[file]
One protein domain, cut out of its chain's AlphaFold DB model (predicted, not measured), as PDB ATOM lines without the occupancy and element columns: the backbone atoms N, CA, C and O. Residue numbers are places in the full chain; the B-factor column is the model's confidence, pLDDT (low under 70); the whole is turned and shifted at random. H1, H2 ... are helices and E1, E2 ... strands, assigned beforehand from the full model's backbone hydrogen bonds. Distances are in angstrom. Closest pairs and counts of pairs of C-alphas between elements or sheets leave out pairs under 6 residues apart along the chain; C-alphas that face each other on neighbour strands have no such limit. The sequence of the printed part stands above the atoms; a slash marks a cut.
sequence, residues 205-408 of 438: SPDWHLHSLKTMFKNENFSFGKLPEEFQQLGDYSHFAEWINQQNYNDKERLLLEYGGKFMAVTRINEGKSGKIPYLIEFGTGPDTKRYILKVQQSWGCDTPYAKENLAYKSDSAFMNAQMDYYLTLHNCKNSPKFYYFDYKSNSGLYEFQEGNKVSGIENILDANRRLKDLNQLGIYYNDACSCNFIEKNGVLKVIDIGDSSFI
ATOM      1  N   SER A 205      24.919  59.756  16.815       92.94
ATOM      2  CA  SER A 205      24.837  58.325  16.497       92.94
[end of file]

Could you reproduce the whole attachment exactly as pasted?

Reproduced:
One protein domain, cut out of its chain's AlphaFold DB model (predicted, not measured), as PDB ATOM lines without the occupancy and element columns: the backbone atoms N, CA, C and O. Residue numbers are places in the full chain; the B-factor column is the model's confidence, pLDDT (low under 70); the whole is turned and shifted at random. H1, H2 ... are helices and E1, E2 ... strands, assigned beforehand from the full model's backbone hydrogen bonds. Distances are in angstrom. Closest pairs and counts of pairs of C-alphas between elements or sheets leave out pairs under 6 residues apart along the chain; C-alphas that face each other on neighbour strands have no such limit. The sequence of the printed part stands above the atoms; a slash marks a cut.
sequence, residues 205-408 of 438: SPDWHLHSLKTMFKNENFSFGKLPEEFQQLGDYSHFAEWINQQNYNDKERLLLEYGGKFMAVTRINEGKSGKIPYLIEFGTGPDTKRYILKVQQSWGCDTPYAKENLAYKSDSAFMNAQMDYYLTLHNCKNSPKFYYFDYKSNSGLYEFQEGNKVSGIENILDANRRLKDLNQLGIYYNDACSCNFIEKNGVLKVIDIGDSSFI
ATOM      1  N   SER A 205      24.919  59.756  16.815       92.94
ATOM      2  CA  SER A 205      24.837  58.325  16.497       92.94